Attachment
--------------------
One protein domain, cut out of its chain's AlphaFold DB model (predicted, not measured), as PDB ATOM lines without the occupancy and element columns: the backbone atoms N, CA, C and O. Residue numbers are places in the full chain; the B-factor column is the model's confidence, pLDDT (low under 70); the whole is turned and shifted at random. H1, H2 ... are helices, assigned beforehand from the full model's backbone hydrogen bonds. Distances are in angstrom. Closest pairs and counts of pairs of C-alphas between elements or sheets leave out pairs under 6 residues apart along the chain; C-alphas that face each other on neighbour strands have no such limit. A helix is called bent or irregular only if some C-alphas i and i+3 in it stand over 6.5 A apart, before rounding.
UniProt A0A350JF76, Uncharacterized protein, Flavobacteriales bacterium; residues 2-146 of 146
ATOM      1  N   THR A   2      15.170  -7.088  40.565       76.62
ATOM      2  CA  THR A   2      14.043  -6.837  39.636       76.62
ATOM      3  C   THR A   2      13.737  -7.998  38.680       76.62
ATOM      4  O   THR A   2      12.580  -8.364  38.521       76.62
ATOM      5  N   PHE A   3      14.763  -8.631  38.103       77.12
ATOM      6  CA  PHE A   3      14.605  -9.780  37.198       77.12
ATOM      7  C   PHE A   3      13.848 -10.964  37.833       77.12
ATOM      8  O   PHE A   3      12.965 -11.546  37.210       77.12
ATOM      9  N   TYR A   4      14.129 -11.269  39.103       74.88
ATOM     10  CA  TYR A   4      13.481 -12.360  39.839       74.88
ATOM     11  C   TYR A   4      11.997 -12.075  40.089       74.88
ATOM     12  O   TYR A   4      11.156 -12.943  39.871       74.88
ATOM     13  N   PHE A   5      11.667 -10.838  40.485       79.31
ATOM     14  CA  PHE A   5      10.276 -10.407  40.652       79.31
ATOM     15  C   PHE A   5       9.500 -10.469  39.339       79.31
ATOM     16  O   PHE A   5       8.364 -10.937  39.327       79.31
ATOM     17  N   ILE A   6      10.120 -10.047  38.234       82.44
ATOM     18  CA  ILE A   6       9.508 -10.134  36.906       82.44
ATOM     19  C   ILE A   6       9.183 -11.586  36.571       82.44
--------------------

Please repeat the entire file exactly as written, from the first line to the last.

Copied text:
One protein domain, cut out of its chain's AlphaFold DB model (predicted, not measured), as PDB ATOM lines without the occupancy and element columns: the backbone atoms N, CA, C and O. Residue numbers are places in the full chain; the B-factor column is the model's confidence, pLDDT (low under 70); the whole is turned and shifted at random. H1, H2 ... are helices, assigned beforehand from the full model's backbone hydrogen bonds. Distances are in angstrom. Closest pairs and counts of pairs of C-alphas between elements or sheets leave out pairs under 6 residues apart along the chain; C-alphas that face each other on neighbour strands have no such limit. A helix is called bent or irregular only if some C-alphas i and i+3 in it stand over 6.5 A apart, before rounding.
UniProt A0A350JF76, Uncharacterized protein, Flavobacteriales bacterium; residues 2-146 of 146
ATOM      1  N   THR A   2      15.170  -7.088  40.565       76.62
ATOM      2  CA  THR A   2      14.043  -6.837  39.636       76.62
ATOM      3  C   THR A   2      13.737  -7.998  38.680       76.62
ATOM      4  O   THR A   2      12.580  -8.364  38.521       76.62
ATOM      5  N   PHE A   3      14.763  -8.631  38.103       77.12
ATOM      6  CA  PHE A   3      14.605  -9.780  37.198       77.12
ATOM      7  C   PHE A   3      13.848 -10.964  37.833       77.12
ATOM      8  O   PHE A   3      12.965 -11.546  37.210       77.12
ATOM      9  N   TYR A   4      14.129 -11.269  39.103       74.88
ATOM     10  CA  TYR A   4      13.481 -12.360  39.839       74.88
ATOM     11  C   TYR A   4      11.997 -12.075  40.089       74.88
ATOM     12  O   TYR A   4      11.156 -12.943  39.871       74.88
ATOM     13  N   PHE A   5      11.667 -10.838  40.485       79.31
ATOM     14  CA  PHE A   5      10.276 -10.407  40.652       79.31
ATOM     15  C   PHE A   5       9.500 -10.469  39.339       79.31
ATOM     16  O   PHE A   5       8.364 -10.937  39.327       79.31
ATOM     17  N   ILE A   6      10.120 -10.047  38.234       82.44
ATOM     18  CA  ILE A   6       9.508 -10.134  36.906       82.44
ATOM     19  C   ILE A   6       9.183 -11.586  36.571       82.44